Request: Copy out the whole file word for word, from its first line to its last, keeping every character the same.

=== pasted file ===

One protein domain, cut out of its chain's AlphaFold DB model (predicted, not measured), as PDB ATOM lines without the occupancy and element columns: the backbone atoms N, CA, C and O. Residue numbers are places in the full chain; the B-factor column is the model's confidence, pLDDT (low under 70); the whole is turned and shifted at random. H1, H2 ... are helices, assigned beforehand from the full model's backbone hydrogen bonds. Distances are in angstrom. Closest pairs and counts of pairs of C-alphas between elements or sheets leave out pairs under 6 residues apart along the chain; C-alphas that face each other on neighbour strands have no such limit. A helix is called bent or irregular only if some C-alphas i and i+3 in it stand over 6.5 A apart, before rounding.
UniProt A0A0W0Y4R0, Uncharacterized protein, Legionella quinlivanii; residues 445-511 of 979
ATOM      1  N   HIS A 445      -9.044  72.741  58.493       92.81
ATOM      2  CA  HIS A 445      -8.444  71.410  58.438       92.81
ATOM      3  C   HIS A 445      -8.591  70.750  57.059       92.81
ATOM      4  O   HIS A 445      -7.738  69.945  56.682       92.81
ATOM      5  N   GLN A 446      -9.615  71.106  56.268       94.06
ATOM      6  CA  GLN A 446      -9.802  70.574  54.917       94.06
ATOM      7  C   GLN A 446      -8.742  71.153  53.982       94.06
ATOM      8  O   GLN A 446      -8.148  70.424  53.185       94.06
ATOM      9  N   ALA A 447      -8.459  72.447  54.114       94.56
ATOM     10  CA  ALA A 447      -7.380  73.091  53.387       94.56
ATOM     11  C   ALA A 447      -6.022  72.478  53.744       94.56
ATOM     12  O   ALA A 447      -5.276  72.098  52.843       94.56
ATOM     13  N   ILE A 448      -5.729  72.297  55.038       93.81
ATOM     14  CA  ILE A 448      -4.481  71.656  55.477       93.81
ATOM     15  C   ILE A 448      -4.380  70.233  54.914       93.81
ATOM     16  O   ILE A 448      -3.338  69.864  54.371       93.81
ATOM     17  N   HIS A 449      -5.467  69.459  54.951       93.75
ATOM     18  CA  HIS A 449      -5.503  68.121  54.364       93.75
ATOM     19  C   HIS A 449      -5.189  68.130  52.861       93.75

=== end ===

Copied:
One protein domain, cut out of its chain's AlphaFold DB model (predicted, not measured), as PDB ATOM lines without the occupancy and element columns: the backbone atoms N, CA, C and O. Residue numbers are places in the full chain; the B-factor column is the model's confidence, pLDDT (low under 70); the whole is turned and shifted at random. H1, H2 ... are helices, assigned beforehand from the full model's backbone hydrogen bonds. Distances are in angstrom. Closest pairs and counts of pairs of C-alphas between elements or sheets leave out pairs under 6 residues apart along the chain; C-alphas that face each other on neighbour strands have no such limit. A helix is called bent or irregular only if some C-alphas i and i+3 in it stand over 6.5 A apart, before rounding.
UniProt A0A0W0Y4R0, Uncharacterized protein, Legionella quinlivanii; residues 445-511 of 979
ATOM      1  N   HIS A 445      -9.044  72.741  58.493       92.81
ATOM      2  CA  HIS A 445      -8.444  71.410  58.438       92.81
ATOM      3  C   HIS A 445      -8.591  70.750  57.059       92.81
ATOM      4  O   HIS A 445      -7.738  69.945  56.682       92.81
ATOM      5  N   GLN A 446      -9.615  71.106  56.268       94.06
ATOM      6  CA  GLN A 446      -9.802  70.574  54.917       94.06
ATOM      7  C   GLN A 446      -8.742  71.153  53.982       94.06
ATOM      8  O   GLN A 446      -8.148  70.424  53.185       94.06
ATOM      9  N   ALA A 447      -8.459  72.447  54.114       94.56
ATOM     10  CA  ALA A 447      -7.380  73.091  53.387       94.56
ATOM     11  C   ALA A 447      -6.022  72.478  53.744       94.56
ATOM     12  O   ALA A 447      -5.276  72.098  52.843       94.56
ATOM     13  N   ILE A 448      -5.729  72.297  55.038       93.81
ATOM     14  CA  ILE A 448      -4.481  71.656  55.477       93.81
ATOM     15  C   ILE A 448      -4.380  70.233  54.914       93.81
ATOM     16  O   ILE A 448      -3.338  69.864  54.371       93.81
ATOM     17  N   HIS A 449      -5.467  69.459  54.951       93.75
ATOM     18  CA  HIS A 449      -5.503  68.121  54.364       93.75
ATOM     19  C   HIS A 449      -5.189  68.130  52.861       93.75